The Role of Neonatal Fc Receptor (FcRn) Blocking Therapeutics in the Management of Patients with Generalized Myasthenia Gravis

Program Dates: November 7th, 2022 - November 6th, 2023
Credits: 0.75 AMA PRA Category 1 Credits™

The Role of Neonatal Fc Receptor (FcRn) Blocking Therapeutics in the Management of Patients with Generalized Myasthenia Gravis

Program Overview

This CME program will highlight recent advances in the treatment and management of patients with myasthenia gravis (MG). The expert faculty, Dr. James F. Howard Jr., will first outline the pathophysiology and disease course of MG, referencing the impact of treatment and disease burden on patients. Following, current clinical trial data, including that of complement inhibitor therapies in generalized myasthenia gravis, will be analyzed and clinical relevance debated. The program will conclude with final thoughts and a summary of unmet needs in the MG treatment landscape. Upon completion of this CME activity, learners will be equipped with pertinent information for improving outcomes and quality of life for patients with myasthenia gravis.

Target Audience

Neurologists, neuromuscular specialists, and other healthcare professionals involved in the treatment and management of patients with generalized myasthenia gravis


I. Update on the Science of Myasthenia Gravis and the Rationale for Non-Steroidal Immune-Mediated Therapy; Which Patients Should Be Referred for Subspecialty Care?

II. Clinical Trial Review and Mechanism of Action for FcRn Blockers for Patients with Generalized Myasthenia Gravis

III. Clinical Applications of FcRn Blockers in gMG: A Case Presentation Series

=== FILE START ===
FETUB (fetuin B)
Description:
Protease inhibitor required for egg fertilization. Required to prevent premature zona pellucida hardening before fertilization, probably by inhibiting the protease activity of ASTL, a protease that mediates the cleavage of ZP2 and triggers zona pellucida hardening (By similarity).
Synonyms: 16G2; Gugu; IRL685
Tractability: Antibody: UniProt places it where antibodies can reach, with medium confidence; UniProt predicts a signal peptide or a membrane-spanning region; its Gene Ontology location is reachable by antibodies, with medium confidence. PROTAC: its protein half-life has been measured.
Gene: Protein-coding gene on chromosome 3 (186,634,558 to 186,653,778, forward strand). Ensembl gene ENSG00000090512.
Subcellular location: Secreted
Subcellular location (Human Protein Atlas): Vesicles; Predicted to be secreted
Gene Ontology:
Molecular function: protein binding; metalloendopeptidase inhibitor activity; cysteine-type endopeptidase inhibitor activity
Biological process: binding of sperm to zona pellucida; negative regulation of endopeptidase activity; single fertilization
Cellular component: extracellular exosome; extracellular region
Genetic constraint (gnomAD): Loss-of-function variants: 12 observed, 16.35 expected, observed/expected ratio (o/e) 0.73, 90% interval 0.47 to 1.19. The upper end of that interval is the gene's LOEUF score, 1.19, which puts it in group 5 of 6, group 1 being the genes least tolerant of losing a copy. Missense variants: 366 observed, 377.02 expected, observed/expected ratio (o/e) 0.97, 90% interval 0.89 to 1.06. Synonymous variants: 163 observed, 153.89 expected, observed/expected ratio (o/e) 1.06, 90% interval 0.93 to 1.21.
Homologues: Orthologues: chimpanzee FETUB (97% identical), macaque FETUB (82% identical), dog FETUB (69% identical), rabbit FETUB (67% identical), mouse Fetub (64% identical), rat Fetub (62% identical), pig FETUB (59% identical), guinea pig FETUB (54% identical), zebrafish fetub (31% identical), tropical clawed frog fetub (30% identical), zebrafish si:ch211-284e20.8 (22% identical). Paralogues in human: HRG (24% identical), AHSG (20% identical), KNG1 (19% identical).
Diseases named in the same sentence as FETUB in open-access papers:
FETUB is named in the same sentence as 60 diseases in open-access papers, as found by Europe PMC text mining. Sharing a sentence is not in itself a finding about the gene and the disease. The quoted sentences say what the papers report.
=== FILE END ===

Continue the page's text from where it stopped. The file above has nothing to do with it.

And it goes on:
Learning Objectives

  1. Understand the pathophysiology and disease course of myasthenia gravis, the rationale for targeted, non-steroidal immune-mediated therapy, and appropriate referral of patients for targeted therapy
  2. Explain the mechanism of action of FcRn blockers and related clinical trial data for the treatment of patients with generalized myasthenia gravis
  3. Review treatment plans to apply FcRn blocker therapeutics to improve outcomes for patients with generalized myasthenia gravis


James F. Howard Jr., MD
Professor of Neurology & Medicine
The University of North Carolina School of Medicine
Chapel Hill, North Carolina


Disclosures of Relevant Financial Relationships

It is the policy of AcademicCME that all faculty, instructors, and planners disclose relevant financial relationships with ineligible companies. Any relevant financial relationships related to this activity have been mitigated.

Planners and faculty have no relevant financial relationships with ineligible companies for this activity, with the exception of the following:

Faculty Relationship Identified With:
James F. Howard Jr., MD Consultant/Advisor: Alexion Pharmaceuticals, Inc.; argenX; Horizon Therapeutics plc; Immunovant, Inc.; Ra Pharmaceuticals; Regeneron Pharmaceuticals Inc.; Sanofi-Aventis U.S. LLC; Toleranzia AB; UCB S.A.; Viela Bio, Inc.